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Smithsonian National Museum of Natural History, North American Mammals

  Carnivora · Phocidae · Cystophora cristata

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Cystophora cristata

Hooded Seal

Order: Carnivora
Family: Phocidae

Image of Cystophora cristata
Cystophora cristata - female and pup on ice floe; males in water, from left to right: normal, extruded nasal septum, and inflated hood
Click to enlarge. (92 kb)

Conservation Status: Vulnerable. There have been dramatic population declines in the northeast Atlantic for unknown reasons.

Male hooded seals have a fleshy sac above the nostrils that they can inflate. It grows as the animal gets older, and looks a lot like a hood over the nose—thus the name "hooded seal." The seals can also inflate the strip of flesh that separates the nostrils. Blown up, it looks like a red balloon. Males use these structures to attract females, or perhaps to threaten other males, or both. They mate with several females, and protect each female and her offspring from other males while the pups are nursing. Nursing lasts only four days, and in that time, the pup doubles its birth weight, gaining 7 kg per day, mostly in blubber, by feeding on milk that is twice as rich in fat as whipping cream. After four days, the mother leaves her pup, who lives on the stored fat for several weeks, until it is old enough to swim and catch fish to eat.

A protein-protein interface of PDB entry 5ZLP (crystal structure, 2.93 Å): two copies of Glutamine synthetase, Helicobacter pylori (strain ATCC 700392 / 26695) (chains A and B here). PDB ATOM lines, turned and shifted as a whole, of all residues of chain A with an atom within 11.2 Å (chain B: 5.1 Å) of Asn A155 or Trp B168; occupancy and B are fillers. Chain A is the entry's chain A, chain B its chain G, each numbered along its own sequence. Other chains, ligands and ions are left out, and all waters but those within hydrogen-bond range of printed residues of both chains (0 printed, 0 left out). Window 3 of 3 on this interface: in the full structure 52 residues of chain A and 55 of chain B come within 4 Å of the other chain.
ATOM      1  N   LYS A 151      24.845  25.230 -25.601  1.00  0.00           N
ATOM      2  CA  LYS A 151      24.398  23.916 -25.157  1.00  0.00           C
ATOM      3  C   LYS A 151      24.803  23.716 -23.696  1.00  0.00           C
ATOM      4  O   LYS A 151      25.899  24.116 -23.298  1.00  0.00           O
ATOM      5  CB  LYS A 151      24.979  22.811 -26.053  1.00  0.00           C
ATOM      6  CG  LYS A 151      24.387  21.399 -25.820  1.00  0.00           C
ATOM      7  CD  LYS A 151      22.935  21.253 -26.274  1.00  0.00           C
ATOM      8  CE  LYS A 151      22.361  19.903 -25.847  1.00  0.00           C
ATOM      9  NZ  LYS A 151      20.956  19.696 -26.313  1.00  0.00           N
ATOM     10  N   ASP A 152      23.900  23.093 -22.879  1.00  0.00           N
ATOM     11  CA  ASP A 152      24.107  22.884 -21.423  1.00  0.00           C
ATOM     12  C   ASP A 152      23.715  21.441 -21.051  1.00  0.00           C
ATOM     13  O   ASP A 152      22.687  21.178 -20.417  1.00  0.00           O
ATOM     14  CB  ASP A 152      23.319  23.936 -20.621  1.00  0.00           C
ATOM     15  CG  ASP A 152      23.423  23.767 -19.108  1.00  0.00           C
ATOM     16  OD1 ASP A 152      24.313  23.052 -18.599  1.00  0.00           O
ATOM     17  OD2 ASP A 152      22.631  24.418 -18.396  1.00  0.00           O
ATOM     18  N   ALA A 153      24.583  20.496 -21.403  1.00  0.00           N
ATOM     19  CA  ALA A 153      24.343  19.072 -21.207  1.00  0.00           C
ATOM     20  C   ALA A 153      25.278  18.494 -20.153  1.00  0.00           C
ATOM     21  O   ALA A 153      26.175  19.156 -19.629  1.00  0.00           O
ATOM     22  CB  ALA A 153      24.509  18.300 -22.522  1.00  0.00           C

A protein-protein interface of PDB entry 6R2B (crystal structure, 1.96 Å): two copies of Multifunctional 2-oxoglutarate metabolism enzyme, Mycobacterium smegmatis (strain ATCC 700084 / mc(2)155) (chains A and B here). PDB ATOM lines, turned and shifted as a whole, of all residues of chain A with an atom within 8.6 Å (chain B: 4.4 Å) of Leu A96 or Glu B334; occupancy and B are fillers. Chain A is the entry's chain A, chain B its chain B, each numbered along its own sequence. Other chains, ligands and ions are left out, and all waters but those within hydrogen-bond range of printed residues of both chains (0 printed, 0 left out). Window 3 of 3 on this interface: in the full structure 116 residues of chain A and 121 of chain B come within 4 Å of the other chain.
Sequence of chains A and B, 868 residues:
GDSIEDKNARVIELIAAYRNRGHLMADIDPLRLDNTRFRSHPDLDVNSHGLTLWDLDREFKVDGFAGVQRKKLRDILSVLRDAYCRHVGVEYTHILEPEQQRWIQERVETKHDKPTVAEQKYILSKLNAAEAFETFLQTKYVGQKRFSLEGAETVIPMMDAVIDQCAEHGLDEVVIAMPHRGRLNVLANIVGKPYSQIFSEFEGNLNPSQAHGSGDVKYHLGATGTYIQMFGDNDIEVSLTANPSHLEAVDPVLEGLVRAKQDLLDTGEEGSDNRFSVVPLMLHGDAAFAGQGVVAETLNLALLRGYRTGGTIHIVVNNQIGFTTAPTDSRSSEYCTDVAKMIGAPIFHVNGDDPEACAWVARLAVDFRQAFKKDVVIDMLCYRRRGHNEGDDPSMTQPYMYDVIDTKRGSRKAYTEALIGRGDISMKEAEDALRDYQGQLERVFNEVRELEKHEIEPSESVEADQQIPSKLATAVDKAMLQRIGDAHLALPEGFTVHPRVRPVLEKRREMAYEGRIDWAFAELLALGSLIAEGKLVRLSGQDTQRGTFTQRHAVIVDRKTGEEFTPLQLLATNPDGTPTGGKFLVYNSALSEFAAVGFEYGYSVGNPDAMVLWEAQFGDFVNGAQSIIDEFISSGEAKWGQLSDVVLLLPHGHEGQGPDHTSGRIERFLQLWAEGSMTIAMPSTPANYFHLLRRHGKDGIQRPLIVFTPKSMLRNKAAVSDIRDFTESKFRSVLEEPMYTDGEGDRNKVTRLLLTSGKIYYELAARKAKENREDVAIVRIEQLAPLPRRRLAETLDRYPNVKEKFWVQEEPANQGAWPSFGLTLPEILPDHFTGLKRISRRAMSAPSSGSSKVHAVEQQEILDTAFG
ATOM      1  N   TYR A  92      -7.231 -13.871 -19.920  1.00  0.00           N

Also known as:

Crested Seal, Bladder Seal

Sexual Dimorphism:

Males are almost twice as heavy as females.


Range: 2.3-2.9 m males; 2-2.3 m females


Average: 250 kg males; 180 kg females
Range: up to 435 kg males; up to 350 kg females


Erxleben, J.C.P., 1777.  Systema regni animalis per classes, ordines, genera, species, varietas, cum synonymia et historia animalium.  Classis I, Mammalia,  1:590.  Wegand, Leipzig, 636 pp.


Mammal Species of the World (opens in a new window).

Mammalian Species, American Society of Mammalogists' species account * (opens in a new window).
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Distribution of Cystophora cristata

Image of Cystophora cristata
Click to enlarge. (66kb)

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